Constipation may be two to three times more common during and after pregnancy, Finnish researchers report.
The scientists studied 877 women having babies, comparing them with 201 nonpregnant controls of the same age. They rated the women on the Rome IV criteria for diagnosing constipation, which considers five symptoms, including the amount of straining at stool, sensations of incomplete defecation, the necessity of manual maneuvering required to defecate, the firmness of stool and the frequency of bowel movements. The study is in BJOG.
Based on these criteria, 21 percent of the controls had constipation, compared with 40 percent of pregnant women and 52 percent of postpartum women. About 44 percent of women had constipation in the second trimester, and 36 percent in the third trimester. Fifty-seven percent of women who gave birth by C-section and 47 percent of those who gave birth vaginally were constipated at least for a few days afterward, but at one month postpartum, rates differed little from controls.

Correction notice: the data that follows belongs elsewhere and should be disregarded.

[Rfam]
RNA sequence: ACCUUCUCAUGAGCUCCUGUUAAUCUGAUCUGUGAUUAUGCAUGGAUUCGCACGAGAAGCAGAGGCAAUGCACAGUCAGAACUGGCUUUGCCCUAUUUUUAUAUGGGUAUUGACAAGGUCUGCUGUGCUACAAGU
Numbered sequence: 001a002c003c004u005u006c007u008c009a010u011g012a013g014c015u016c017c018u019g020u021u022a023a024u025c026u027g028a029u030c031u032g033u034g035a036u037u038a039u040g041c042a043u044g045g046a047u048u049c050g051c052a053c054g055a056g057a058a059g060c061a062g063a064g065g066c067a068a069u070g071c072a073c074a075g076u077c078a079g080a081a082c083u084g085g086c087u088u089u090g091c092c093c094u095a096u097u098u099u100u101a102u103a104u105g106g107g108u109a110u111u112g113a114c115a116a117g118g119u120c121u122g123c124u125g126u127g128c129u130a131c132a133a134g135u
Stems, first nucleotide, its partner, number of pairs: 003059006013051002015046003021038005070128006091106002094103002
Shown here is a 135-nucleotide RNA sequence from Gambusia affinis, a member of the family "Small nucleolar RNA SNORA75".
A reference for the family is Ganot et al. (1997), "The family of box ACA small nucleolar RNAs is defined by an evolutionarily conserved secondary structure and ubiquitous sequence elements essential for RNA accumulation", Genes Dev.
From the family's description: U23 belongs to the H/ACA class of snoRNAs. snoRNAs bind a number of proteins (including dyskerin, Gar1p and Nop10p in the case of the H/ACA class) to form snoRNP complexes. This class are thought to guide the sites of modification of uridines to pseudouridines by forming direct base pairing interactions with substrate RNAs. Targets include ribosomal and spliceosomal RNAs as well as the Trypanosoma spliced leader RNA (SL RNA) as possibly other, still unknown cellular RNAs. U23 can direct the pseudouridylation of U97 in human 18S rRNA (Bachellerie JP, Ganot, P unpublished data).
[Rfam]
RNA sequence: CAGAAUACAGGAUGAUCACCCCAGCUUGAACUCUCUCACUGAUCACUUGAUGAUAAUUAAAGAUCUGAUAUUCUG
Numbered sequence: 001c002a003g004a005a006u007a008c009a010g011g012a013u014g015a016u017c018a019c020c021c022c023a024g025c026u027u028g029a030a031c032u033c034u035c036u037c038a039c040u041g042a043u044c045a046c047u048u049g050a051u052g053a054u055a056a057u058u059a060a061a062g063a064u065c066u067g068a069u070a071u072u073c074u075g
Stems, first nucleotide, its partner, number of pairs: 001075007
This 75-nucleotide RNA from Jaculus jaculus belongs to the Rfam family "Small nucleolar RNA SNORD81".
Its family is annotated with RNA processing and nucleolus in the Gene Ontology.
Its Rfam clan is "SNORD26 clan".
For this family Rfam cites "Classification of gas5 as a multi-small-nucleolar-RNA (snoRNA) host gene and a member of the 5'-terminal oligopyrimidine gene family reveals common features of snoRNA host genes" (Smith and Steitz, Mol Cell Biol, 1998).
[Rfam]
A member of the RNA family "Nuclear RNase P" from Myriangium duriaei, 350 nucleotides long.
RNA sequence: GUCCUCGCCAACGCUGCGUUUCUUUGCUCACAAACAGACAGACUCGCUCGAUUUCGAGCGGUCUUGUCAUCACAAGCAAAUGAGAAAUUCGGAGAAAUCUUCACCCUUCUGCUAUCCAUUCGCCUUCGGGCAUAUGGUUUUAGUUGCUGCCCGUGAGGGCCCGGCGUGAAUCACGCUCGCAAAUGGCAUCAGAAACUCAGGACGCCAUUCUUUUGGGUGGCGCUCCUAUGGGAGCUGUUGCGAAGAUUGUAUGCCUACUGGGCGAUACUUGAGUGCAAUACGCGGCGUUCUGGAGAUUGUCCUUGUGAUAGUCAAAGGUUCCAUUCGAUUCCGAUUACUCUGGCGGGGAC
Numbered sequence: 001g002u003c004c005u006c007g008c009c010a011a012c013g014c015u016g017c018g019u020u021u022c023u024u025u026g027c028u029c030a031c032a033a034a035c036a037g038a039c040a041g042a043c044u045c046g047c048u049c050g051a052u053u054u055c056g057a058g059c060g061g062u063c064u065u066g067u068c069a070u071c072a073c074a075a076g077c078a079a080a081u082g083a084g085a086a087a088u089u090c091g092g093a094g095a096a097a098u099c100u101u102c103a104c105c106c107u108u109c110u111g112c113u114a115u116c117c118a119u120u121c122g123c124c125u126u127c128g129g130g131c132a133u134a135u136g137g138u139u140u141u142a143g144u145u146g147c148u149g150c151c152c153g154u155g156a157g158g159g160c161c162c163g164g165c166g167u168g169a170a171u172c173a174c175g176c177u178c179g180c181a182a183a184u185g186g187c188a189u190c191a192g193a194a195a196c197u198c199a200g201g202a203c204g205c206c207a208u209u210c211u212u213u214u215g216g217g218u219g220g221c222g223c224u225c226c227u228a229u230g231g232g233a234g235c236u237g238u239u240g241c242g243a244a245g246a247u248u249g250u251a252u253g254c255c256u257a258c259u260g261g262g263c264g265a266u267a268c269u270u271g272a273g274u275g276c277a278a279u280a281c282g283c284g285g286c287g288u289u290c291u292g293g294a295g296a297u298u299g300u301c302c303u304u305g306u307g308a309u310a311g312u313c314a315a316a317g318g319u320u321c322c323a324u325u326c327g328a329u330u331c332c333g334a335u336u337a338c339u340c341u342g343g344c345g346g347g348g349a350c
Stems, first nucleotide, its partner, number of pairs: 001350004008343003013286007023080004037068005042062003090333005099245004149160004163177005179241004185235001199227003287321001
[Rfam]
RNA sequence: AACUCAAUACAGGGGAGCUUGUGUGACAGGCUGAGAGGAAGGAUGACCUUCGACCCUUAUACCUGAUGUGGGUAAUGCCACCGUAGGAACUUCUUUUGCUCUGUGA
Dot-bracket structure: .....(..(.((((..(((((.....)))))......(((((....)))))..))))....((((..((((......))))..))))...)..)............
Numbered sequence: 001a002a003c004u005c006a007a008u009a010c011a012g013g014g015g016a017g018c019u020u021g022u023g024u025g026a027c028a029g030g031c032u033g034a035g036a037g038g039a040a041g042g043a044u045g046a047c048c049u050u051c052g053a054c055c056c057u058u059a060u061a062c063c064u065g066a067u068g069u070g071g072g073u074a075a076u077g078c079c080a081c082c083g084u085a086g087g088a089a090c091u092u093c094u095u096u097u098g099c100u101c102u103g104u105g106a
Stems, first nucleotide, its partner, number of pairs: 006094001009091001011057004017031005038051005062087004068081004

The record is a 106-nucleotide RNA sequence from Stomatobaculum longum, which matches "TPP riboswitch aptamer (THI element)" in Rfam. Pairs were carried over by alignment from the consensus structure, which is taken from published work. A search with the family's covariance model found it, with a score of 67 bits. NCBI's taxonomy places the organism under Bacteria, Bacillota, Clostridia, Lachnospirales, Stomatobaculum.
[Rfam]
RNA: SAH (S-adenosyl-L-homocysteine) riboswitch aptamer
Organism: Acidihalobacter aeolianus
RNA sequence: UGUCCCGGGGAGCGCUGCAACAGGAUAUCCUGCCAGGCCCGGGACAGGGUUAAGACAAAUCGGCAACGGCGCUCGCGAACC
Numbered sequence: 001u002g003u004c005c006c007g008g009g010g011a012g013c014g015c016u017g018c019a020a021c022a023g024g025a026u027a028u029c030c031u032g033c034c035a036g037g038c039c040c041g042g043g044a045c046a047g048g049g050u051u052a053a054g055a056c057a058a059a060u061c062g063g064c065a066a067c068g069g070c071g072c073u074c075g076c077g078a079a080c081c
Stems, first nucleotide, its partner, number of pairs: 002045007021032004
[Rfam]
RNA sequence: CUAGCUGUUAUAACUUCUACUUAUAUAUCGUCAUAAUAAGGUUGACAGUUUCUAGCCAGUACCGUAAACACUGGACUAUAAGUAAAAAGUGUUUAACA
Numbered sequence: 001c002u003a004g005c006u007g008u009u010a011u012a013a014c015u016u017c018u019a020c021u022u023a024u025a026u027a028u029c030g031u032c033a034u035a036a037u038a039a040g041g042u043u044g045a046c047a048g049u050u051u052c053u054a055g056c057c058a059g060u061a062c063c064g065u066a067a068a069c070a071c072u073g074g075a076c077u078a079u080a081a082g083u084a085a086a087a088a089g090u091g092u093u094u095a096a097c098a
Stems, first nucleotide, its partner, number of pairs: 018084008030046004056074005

“For pregnant women, I would suggest that they talk about this symptom frankly,” said the senior author, Dr. Merja Kokki, an anesthesiologist at the University of Eastern Finland. “It’s more common in pregnancy than nausea and vomiting, which are always openly discussed. It’s a big problem that can cause difficult symptoms later in life — pelvic floor problems, uterine prolapse, urinary problems. These are things that can impair the quality of life.”